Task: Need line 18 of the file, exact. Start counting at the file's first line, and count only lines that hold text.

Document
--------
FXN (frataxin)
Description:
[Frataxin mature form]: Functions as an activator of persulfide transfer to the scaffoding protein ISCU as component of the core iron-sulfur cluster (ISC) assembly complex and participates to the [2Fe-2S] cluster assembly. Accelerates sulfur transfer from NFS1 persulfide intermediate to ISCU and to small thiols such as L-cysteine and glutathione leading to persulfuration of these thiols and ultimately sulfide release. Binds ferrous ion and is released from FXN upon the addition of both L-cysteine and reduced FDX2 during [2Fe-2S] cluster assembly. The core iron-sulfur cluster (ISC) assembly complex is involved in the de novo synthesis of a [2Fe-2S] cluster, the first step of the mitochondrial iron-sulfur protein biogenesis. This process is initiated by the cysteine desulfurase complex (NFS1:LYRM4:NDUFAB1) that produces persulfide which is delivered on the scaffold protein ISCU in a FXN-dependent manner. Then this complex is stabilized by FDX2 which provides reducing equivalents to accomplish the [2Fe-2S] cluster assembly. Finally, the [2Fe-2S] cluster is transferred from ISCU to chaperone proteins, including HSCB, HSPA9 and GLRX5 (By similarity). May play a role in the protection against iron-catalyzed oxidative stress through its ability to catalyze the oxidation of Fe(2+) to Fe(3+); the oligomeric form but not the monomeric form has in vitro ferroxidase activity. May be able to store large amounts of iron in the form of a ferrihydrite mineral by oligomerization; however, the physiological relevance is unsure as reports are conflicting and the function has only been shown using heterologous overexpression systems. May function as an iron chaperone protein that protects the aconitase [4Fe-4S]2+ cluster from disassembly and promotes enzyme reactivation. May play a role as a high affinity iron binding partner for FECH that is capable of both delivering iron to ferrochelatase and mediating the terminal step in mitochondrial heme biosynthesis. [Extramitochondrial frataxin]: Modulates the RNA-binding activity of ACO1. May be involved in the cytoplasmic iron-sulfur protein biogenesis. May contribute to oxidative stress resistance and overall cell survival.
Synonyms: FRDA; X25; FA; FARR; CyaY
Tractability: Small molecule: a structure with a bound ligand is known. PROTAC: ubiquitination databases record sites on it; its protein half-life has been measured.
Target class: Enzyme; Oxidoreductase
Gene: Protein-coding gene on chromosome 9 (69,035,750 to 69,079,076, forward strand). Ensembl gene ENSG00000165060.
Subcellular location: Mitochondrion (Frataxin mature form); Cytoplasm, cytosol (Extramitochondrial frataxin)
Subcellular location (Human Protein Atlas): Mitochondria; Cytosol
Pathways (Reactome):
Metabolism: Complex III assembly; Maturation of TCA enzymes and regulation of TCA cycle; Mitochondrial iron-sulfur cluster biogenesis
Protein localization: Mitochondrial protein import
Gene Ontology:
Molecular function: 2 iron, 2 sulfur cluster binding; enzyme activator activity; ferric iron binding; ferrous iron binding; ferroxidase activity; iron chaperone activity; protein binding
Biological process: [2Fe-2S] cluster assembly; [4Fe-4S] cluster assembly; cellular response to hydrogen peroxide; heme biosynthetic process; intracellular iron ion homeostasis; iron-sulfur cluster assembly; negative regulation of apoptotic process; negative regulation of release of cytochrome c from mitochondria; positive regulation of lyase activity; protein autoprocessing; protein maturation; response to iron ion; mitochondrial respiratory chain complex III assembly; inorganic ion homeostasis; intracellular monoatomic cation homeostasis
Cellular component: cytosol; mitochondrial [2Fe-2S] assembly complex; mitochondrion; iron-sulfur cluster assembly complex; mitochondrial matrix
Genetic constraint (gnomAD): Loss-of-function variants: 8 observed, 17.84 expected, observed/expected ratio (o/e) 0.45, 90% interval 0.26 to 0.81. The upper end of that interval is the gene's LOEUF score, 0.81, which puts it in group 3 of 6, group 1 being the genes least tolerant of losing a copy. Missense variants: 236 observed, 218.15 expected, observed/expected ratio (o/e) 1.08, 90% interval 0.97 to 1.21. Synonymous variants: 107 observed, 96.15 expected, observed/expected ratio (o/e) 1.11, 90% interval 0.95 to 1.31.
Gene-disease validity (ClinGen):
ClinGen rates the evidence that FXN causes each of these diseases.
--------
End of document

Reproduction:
Gene-disease validity (ClinGen):